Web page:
Don’t mind me: A tectonic shift in the electoral landscape

Patricia Feehily

Reporter:

Patricia Feehily

Seighin O Ceallaigh topped the poll in Limerick city east [Picture: Michael Cowhey]
I WOKE up on Saturday morning to a bloody coup d’état. Well that’s what it felt like anyway. The blood thirsty electorate was all cock-a-hoop and the national media was in a frenzy. I was afraid to put my own nose outside the door for fear someone might detect my blue shirt origins or my red rose (as opposed to red flag) sympathies. The bank was closed; otherwise I might have liquidized my paltry assets in a panic and fled the country before everything I had was confiscated.

I WOKE up on Saturday morning to a bloody coup d’état. Well that’s what it felt like anyway. The blood thirsty electorate was all cock-a-hoop and the national media was in a frenzy. I was afraid to put my own nose outside the door for fear someone might detect my blue shirt origins or my red rose (as opposed to red flag) sympathies. The bank was closed; otherwise I might have liquidized my paltry assets in a panic and fled the country before everything I had was confiscated.

My first instinct was to reach for the iodine tablets – remember them – but then I realised that I had dumped them all as soon as the threat of nuclear annihilation had receded.

“Something profound has happened today,” declared Mary Lou McDonald. Now, Sinn Fein’s rhetoric always makes me nervous, and I hate profundity, especially when it’s too vague to be described as anything other than “something”, in which case it’s nearly always something ominous. Something profound was happening the night of the Bank Guarantee too and we’re still not sure what exactly it was.

Then, in the middle of all the triumphalism, a couple of Government Ministers with bloodied noses appeared on the telly, unnerving me further and making me feel sorry for them, even though I was dying from austerity. I nearly lost it altogether when Pat Rabbitte mentioned John the Baptist, but when Joan Burton said they had got a ‘shellacking’ I wished I hadn’t thrown out the iodine tablets. Then I realised that if she had used a similar word that started with a ‘b’ it wouldn’t have sounded half as sinister and I wouldn’t have been out searching the skies for a mushroom cloud.

Meanwhile, on social media in particular, voters were acting as if they had moved the tectonic plates of the electoral landscape and buried the established order under a heap of lava and pumice stones. I should have been applauding with them, having been drained by cut-backs and reduced to a chronic and debilitating state of exhaustion, but my problem is that I’m too soft-hearted. Not everyone would believe that, but sometimes, democracy gives me 
palpitations.

It can be so bloody. When election results come out I’m nearly always sorry that I didn’t vote for the candidate with the lowest number of first preferences, regardless of what he or she stood for. I like to think of it as making the most of my vote. I’m a democratic disaster.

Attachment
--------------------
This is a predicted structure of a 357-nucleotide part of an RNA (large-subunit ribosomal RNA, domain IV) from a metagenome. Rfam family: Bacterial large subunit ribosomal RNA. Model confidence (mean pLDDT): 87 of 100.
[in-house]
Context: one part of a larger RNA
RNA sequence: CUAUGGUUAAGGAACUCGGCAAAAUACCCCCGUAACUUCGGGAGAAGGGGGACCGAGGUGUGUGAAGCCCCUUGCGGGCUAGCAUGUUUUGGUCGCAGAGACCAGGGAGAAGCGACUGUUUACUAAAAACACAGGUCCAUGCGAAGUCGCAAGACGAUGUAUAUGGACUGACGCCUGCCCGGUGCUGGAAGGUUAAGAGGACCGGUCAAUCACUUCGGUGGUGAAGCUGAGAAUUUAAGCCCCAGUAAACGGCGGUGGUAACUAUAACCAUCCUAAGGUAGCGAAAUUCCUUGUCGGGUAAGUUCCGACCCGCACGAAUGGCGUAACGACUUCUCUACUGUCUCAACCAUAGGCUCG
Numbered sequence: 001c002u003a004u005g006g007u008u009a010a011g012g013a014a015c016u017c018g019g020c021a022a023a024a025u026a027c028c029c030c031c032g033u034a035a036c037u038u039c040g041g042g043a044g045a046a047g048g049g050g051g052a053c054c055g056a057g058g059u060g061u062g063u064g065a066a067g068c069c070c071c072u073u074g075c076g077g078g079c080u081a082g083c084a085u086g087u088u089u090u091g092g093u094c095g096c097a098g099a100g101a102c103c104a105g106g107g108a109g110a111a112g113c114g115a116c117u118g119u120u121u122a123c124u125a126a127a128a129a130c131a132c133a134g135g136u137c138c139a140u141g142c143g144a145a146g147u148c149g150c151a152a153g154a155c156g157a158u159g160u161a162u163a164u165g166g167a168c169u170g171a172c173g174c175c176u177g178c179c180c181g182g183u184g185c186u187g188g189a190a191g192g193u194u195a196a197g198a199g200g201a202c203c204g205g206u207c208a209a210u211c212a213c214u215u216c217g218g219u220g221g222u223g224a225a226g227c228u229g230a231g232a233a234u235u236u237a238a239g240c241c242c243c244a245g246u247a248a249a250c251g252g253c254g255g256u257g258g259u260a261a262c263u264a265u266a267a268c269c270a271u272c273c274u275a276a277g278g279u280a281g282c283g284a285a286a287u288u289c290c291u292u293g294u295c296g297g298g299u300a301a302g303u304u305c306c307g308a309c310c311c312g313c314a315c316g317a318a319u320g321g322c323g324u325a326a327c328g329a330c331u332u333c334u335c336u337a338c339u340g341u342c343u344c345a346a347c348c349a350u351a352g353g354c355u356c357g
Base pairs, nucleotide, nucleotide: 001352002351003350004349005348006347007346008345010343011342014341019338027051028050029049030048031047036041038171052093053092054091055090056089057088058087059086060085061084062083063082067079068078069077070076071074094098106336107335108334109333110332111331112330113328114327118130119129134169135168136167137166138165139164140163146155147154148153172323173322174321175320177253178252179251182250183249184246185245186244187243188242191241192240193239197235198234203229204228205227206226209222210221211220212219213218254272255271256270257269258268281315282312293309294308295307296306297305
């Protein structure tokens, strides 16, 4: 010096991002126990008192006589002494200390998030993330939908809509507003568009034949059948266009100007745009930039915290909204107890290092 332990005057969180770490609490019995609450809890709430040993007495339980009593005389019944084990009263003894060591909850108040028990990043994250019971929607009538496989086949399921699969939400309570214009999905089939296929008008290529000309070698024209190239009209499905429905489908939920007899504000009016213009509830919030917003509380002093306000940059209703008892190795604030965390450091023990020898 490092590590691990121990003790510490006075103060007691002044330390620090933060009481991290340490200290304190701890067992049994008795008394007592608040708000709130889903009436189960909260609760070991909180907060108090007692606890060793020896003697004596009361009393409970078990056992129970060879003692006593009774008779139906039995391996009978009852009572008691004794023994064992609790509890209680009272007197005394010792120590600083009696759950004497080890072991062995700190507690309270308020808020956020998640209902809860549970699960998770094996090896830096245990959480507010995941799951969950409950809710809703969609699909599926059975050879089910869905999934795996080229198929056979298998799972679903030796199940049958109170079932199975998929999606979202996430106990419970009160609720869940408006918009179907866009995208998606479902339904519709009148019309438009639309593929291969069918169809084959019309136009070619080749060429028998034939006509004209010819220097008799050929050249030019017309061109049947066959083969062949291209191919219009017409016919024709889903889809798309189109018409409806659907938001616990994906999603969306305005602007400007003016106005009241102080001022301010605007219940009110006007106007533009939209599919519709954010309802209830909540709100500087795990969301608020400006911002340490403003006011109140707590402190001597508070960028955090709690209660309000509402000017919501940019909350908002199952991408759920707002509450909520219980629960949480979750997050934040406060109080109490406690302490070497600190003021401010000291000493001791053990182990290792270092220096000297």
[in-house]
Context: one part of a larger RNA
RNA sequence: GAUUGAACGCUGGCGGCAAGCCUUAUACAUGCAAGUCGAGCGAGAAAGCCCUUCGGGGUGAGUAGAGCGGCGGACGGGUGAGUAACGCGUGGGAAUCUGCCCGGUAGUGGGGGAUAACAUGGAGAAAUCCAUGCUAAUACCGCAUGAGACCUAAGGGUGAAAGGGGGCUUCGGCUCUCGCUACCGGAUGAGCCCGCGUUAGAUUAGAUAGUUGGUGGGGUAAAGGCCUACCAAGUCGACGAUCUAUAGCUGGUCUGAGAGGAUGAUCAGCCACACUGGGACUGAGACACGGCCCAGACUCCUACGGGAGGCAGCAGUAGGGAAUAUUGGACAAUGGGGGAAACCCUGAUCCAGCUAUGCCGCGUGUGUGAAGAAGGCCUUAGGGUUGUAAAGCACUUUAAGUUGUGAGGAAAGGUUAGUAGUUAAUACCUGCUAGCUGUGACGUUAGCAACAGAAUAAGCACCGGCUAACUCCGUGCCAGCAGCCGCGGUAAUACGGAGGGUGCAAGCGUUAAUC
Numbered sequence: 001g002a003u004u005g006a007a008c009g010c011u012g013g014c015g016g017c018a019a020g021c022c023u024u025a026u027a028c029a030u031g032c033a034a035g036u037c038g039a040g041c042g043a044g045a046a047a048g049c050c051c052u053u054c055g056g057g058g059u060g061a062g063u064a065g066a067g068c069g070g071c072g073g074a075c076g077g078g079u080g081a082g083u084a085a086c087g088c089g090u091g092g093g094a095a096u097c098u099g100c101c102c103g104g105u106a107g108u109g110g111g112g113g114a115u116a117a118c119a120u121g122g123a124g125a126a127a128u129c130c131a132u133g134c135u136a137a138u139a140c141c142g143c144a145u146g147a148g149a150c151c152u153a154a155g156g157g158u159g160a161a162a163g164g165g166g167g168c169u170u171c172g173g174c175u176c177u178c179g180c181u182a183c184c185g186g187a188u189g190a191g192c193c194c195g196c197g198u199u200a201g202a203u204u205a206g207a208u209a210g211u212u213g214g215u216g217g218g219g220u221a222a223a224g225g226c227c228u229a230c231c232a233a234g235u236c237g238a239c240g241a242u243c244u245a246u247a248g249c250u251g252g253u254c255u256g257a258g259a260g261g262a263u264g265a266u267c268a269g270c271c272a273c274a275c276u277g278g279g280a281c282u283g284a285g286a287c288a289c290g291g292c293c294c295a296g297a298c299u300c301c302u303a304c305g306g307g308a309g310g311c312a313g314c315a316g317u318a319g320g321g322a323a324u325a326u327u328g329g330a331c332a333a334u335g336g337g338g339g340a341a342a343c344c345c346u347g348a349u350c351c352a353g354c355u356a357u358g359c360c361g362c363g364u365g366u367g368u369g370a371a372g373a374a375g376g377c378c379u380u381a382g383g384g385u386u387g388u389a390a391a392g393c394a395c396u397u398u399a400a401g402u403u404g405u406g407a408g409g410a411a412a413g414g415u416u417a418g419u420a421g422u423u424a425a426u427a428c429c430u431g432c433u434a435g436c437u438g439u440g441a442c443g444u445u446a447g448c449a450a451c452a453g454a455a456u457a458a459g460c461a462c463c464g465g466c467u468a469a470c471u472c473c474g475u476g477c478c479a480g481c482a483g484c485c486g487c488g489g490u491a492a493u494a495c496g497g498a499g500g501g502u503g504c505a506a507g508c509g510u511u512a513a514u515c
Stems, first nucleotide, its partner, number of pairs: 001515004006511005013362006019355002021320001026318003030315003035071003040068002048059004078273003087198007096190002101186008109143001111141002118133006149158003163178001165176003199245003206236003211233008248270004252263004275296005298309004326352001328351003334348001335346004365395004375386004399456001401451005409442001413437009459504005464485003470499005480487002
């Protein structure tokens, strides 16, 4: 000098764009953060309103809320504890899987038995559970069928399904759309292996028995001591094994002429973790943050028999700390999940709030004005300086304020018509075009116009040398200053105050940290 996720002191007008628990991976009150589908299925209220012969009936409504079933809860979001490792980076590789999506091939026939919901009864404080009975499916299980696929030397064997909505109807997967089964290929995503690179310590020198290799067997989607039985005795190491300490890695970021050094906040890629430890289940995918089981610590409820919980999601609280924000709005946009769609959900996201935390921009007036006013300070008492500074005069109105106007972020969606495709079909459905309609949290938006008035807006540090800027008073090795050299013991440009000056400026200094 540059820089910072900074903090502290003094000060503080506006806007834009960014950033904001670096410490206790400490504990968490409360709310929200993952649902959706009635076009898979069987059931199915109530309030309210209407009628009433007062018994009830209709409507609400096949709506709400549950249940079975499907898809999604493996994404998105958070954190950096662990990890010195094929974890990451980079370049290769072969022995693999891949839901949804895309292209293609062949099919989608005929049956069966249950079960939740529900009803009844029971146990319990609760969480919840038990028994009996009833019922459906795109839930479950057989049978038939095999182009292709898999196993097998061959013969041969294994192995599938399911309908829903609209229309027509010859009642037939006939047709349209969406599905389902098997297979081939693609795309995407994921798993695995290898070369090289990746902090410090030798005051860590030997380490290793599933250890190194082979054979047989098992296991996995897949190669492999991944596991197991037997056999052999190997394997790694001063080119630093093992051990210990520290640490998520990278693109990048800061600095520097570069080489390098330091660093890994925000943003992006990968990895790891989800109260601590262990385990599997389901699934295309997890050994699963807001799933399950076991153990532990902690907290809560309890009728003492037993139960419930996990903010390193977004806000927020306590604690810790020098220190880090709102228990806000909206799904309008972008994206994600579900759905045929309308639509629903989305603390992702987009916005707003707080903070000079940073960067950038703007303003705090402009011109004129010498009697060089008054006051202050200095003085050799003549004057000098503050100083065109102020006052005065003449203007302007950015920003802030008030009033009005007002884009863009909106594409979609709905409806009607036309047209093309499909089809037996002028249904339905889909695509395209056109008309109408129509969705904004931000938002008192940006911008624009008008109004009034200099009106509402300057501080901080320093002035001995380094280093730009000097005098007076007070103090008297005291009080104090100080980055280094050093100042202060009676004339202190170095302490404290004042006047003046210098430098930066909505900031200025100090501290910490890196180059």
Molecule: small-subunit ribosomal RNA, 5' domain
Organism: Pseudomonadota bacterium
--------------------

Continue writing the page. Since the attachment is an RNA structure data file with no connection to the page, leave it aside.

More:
I’m also a holy terror for using hyperbole. And it isn’t as if I haven’t seen upheavals like this before.

I certainly have, and my reaction never ceases to amaze me. Back in 2011, when Fianna Fail and the Greens got a ‘shellacking’ my heart went out to Brian Cowen and his team. I couldn’t express my sympathies, even in this column, because the voters would have lynched me. Now they’re acting as if someone else did the ‘shellacking’.

Many years before that, in 1977, when Jack Lynch swept the country in a wave of triumphalism, wiping a whole Cabinet of Ministers from the corridors of power to the strains of ‘A Nation Once Again’, I could scarcely restrain my empathy with the massacred. But I had to grieve in silence, for fear of incurring the rage of an electorate that was congratulating itself for weeks afterwards.

Voters decide who they want to rule them, and I wouldn’t have it any other way. We get the Government we deserve, but voters never blame themselves when the people they choose don’t solve their problems and make life more comfortable for them. Instead they get vicious and turn on their representatives. I wouldn’t be one bit surprised to hear that some of those ballot papers were marked with a dagger.

According to political commentators and Government spokespeople, the local election results were a mid-term kick in the teeth for the Government. If that’s what they were, then it serves them right, because they should have abolished all of those local authorities when they got a chance.

But it’s a bit more than that. Those poll topping councillors and MEPs now have a springboard from which to launch their Dail campaigns for the next election. Our vote has more far reaching effects than we realise.

All of that, however, is lost on many of those tweeters and on-line comment makers. Some of them didn’t even realise that they hadn’t toppled the Government 
last weekend.

They must have got a right drop on Monday morning when they woke up and found the establishment still in situ, and no sign of anyone coming to dig up the water meters outside their homes.